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THE five first Figures, representing characteristic Portraits of the principal Races or Varieties of the Human Species, are copied from Engravings in the first Part of BLUMENBACH's Delineations of Objects in Natural History.

I. CAUCASIAN VARIETY. Jusuf Aguiah Efendi, a Turk, formerly Ambassador from the Porte at the Court of London. II. MONGOLIAN VARIETY. Feodor Iwanowitsch, a Calmuck,

sent when young by the Empress of Russia to the Hereditary Princess of Baden, educated at Carlsruhe, and afterwards a celebrated Engraver in Rome.

III. ETHIOPIAN VARIETY. J. J. E. Capitein, a Negro, who received Holy Orders in Holland.

IV. AMERICAN VARIETY. Thayendaneega, a Chief of the Mohawks, or Six Nations, whose Statement respecting one of the physical Characters of his Countrymen is quoted from the Philosophical Transactions.

V MALAY VARIETY. Omai, a Native of Ulietea, one of the Friendly Islands, brought to England in 1773, and carried back by Cook in his last Voyage.

VI. Skull of a Georgian Woman.

VII. Skull of a Calmuck.

VIII. Skull of a Negro; from a Specimen in the Collection of Mr. ABERNETHY.

IX. Comparative View of the Georgian, Negro, and Tungoose Skulls, according to the Norma verticalis of BLU


X. Skull of a Carib, from a Specimen in the Hunterian Collection. XI. Skull of a Carib with the Forehead artificially flattened, from a Specimen belonging to Mr. CLINE.

XII. Comparative View of the Skull in young Subjects of the Caucasian, Mongolian, and Ethiopian Varieties.

The first five Figures are now re-engraved, in a superior manner, on che plate, and form the Frontispiece.








Reply to the Charges of Mr. Abernethy; modern History and Progress of comparative Anatomy.

GENTLEMEN!—I cannot presume to address you again in the character of Professor to this College, without first publicly clearing myself from a charge publicly made in this theatre;— the charge of having perverted the honourable office, intrusted to me by this Court, to the very unworthy design of propagating opinions detrimental to society, and of endeavouring to enforce them for the purpose of loosening those restraints, on which the welfare of mankind depends.*

Physiological Lectures, exhibiting a general view of Mr. Hunter's Physiology, and of his Researches in comparative Anatomy; delivered before the Royal College of Surgeons, by J. Abernethy, F.R.S. See particularly Lect. 1, 2, 6, and 7: the passages and pages are too numerous to be particularized. Had the author been content with pronouncing his attack from the chair of the College, I should have been satisfied with defending myself in the same place. The publication of his charge has made it necessary for me to publish my reply.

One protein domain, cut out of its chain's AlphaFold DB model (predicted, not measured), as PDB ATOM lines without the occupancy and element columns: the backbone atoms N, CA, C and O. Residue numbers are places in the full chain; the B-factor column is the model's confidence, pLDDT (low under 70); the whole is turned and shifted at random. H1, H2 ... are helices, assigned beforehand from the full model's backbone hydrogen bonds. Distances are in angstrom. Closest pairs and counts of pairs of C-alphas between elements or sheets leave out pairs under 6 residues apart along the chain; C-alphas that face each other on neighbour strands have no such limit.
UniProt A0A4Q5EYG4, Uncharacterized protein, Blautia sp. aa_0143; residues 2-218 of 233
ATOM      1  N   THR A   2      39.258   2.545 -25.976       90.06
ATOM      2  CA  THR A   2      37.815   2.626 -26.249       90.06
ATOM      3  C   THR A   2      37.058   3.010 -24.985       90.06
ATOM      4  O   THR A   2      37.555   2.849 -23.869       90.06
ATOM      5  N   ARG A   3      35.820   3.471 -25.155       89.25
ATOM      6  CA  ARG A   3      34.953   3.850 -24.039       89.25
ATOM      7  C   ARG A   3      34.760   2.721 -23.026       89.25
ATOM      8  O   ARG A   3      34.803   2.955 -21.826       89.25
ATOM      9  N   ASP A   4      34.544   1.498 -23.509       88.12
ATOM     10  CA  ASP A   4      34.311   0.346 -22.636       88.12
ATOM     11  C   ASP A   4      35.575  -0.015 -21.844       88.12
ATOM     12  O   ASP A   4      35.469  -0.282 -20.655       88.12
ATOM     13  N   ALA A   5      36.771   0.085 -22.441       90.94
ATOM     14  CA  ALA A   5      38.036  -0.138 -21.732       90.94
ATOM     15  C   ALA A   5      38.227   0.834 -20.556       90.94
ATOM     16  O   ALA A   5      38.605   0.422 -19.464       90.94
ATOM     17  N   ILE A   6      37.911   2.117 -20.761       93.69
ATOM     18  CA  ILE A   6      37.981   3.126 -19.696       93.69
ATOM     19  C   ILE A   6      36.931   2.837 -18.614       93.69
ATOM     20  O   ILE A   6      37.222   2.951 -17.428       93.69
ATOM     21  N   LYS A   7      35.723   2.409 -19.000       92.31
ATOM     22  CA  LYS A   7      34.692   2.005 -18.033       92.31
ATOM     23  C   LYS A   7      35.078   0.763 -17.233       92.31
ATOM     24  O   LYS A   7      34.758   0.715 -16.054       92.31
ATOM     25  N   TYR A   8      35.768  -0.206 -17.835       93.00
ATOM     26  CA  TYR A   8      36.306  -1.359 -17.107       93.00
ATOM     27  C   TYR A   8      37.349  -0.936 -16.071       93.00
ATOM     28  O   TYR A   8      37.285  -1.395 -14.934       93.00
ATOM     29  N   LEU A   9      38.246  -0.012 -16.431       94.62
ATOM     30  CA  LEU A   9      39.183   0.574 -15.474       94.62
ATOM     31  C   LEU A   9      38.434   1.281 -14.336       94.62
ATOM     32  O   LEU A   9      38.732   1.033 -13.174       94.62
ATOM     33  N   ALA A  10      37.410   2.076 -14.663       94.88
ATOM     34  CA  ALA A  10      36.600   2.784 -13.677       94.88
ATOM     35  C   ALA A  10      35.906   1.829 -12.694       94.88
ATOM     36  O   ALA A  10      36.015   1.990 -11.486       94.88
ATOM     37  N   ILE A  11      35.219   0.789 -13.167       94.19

The apparent contradiction between the allotted subject of these Physiolo gical Lectures,-human anatomy; the professed topic. Mr. Hunter's knowledge of comparative anatomy; and their actual contents, anatomical, physiological, ethical, controversial, abusive, &c. &c.; is only to be reconciled by a consideration of the real motives, which may be discovered without a very deep research. That the few remarks on life, published in my Introduction to comparative Anatomy and Physiology, should have been the sole occasion, and have furnished so much of the subject of these Lectures, was an honour altogether unexpected and unwished on my part. If it should be thought that I do not show a proper sense of so distinguished a compliment, by bestowing in return so short a notice on the Physiological Lectures, more particularly when nearly all the opinions and facts they contain would afford ample matter for discussion, my apology must be want of room, and not being yet fully convinced that the pretended Hunterian theory of life is the most important subject that can be entertained by the human mind. This slowness of belief must be pardoned in a modern sceptic.

Not to fatigue his audience by too much of one thing, however good, the author judiciously interspersed his views of the so called Hunterian doctrine, and his series of anathemas against the designs, principles, and character of


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